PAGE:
Horner's first major film score was for the 1979 film The Lady in Red. He began his career scoring films by working for B film director and producer Roger Corman. His first composer credit was for Corman's big-budget Battle Beyond the Stars. His works steadily gained notice in Hollywood, which led him to take on larger projects. Horner made a breakthrough in 1982, when he had the chance to score for Star Trek II: The Wrath of Khan, establishing himself as a mainstream composer. The film's director Nicholas Meyer famously quipped that he had been hired because the studio couldn't afford to use the first film's composer Jerry Goldsmith again, but by the time Meyer returned to the franchise with Star Trek VI: The Undiscovered Country, he found that he couldn't afford Horner.

Horner continued composing music for high-profile releases during the 1980s, including 48 Hrs. (1982), Krull (1983), Star Trek III: The Search for Spock (1984), Commando (1985), Cocoon (1985), Aliens (1986), *batteries not included (1987), Willow (1988), Glory and Field of Dreams (both 1989).

Aliens earned Horner his first Academy Award nomination. He has since been nominated an additional nine times. Horner's scores have been sampled in trailers for other films. The climax of the track Bishop's Countdown from his score for Aliens ranks fifth in the most commonly used soundtrack cues for film trailers.[7] Also, an unused fragment from Aliens was featured in a scene in the 1988 film Die Hard. Several films whose scores were composed by Michael Kamen have had trailers featuring Horner's music; most notably, the music from Willow is substituted for the theme Kamen wrote for the 1993 remake of The Three Musketeers. Horner's "For the Love of a Princess" track from Braveheart was heard in the trailer for Robert Zemeckis's Cast Away.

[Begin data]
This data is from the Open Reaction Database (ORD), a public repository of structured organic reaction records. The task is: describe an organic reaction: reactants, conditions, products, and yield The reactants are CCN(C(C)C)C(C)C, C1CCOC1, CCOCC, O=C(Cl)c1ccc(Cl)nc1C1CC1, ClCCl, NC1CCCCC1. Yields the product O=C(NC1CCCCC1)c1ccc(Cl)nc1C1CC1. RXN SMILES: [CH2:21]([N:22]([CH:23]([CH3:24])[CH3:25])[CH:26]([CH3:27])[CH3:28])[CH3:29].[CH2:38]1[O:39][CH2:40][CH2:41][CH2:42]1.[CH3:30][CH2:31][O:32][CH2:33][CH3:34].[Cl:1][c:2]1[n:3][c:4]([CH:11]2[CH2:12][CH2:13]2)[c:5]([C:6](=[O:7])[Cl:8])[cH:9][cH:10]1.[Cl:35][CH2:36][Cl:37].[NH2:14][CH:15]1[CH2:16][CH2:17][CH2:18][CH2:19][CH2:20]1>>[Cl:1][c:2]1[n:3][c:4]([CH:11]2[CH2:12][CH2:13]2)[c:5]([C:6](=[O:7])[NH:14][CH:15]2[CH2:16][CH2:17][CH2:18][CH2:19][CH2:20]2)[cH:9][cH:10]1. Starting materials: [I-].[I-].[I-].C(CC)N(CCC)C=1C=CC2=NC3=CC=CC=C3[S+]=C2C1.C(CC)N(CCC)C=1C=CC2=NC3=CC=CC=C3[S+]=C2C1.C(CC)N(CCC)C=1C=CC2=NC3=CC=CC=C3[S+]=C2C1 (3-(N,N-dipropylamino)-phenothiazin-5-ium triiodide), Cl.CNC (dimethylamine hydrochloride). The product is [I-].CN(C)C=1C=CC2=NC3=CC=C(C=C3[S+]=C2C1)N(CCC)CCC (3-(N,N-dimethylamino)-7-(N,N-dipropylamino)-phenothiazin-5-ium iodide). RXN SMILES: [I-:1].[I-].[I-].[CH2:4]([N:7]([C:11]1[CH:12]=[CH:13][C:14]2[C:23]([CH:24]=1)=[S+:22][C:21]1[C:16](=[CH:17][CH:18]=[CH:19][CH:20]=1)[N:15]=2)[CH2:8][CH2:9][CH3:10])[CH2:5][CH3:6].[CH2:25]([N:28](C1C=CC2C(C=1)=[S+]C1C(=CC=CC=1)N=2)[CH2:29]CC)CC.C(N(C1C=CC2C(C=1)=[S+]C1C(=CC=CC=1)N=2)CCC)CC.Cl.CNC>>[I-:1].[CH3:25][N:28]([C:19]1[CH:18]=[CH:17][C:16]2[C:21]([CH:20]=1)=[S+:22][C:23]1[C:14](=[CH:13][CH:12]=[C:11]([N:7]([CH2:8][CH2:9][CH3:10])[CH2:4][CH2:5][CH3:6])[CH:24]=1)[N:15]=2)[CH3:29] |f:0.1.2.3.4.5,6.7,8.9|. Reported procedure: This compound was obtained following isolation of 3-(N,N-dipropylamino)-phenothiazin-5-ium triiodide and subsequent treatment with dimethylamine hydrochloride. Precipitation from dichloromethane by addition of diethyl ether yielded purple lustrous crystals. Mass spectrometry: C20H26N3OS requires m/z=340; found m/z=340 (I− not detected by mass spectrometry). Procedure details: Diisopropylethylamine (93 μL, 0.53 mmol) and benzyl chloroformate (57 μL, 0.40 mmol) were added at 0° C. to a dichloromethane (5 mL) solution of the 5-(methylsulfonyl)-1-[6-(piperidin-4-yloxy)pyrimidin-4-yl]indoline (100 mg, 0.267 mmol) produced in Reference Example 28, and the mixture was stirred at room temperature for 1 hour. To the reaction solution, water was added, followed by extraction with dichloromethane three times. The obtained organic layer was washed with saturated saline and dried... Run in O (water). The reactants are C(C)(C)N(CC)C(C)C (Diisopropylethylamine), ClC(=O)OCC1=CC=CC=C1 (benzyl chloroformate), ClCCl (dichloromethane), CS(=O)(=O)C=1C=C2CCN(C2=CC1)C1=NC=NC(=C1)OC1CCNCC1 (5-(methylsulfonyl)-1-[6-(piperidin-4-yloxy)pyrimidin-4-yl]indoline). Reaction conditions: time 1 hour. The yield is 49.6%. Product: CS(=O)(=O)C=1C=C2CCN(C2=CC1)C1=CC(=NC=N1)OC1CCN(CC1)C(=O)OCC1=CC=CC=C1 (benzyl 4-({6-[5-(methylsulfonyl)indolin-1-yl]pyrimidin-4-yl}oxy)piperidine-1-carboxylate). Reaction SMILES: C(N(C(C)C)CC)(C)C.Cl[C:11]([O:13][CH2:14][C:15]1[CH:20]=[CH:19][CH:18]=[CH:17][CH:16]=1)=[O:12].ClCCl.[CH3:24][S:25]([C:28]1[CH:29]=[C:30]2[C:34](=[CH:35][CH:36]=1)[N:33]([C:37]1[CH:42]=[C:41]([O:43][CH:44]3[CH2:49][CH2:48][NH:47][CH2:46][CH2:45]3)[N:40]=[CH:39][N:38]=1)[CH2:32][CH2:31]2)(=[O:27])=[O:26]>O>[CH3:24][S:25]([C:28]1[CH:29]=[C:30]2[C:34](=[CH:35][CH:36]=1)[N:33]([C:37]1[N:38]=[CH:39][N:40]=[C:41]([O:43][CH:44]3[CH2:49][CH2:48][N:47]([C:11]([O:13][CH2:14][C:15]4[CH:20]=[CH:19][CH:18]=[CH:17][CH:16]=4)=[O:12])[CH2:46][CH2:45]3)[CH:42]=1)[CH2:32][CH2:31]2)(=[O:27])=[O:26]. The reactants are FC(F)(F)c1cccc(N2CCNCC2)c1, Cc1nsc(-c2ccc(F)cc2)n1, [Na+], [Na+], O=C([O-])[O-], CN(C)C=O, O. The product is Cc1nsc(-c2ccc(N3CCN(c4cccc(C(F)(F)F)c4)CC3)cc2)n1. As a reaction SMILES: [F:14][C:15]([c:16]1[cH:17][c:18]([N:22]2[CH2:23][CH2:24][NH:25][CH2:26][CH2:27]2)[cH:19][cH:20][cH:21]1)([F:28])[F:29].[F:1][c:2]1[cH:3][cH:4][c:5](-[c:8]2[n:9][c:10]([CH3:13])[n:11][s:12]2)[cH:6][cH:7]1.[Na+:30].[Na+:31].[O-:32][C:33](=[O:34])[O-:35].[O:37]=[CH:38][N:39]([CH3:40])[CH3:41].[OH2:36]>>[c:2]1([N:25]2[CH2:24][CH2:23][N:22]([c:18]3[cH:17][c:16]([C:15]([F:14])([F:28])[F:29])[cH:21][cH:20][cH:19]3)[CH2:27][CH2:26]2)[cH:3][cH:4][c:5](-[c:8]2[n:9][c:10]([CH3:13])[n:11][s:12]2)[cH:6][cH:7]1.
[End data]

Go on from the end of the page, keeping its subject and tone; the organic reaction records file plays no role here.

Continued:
Throughout the 1980s and early 1990s and the 2000s, Horner also wrote orchestral scores for children's films (particularly those produced by Amblin Entertainment), with credits for An American Tail (1986), The Land Before Time (1988), An American Tail: Fievel Goes West (1991), We're Back! A Dinosaur's Story (1993), and Casper, Jumanji, and Balto (all from 1995) and 'How the Grinch stole Christmas (2000). He also composed the motif for the 1990-1997 Universal Pictures logo.

1995 saw Horner produce no fewer than six scores, including his commercially successful and critically acclaimed works for Braveheart and Apollo 13, both of which earned him Academy Award nominations. Horner's greatest financial and critical success would come with the score to the 1997 film Titanic. The album became the best-selling primarily orchestral soundtrack in history, selling over 27 million copies worldwide.[8]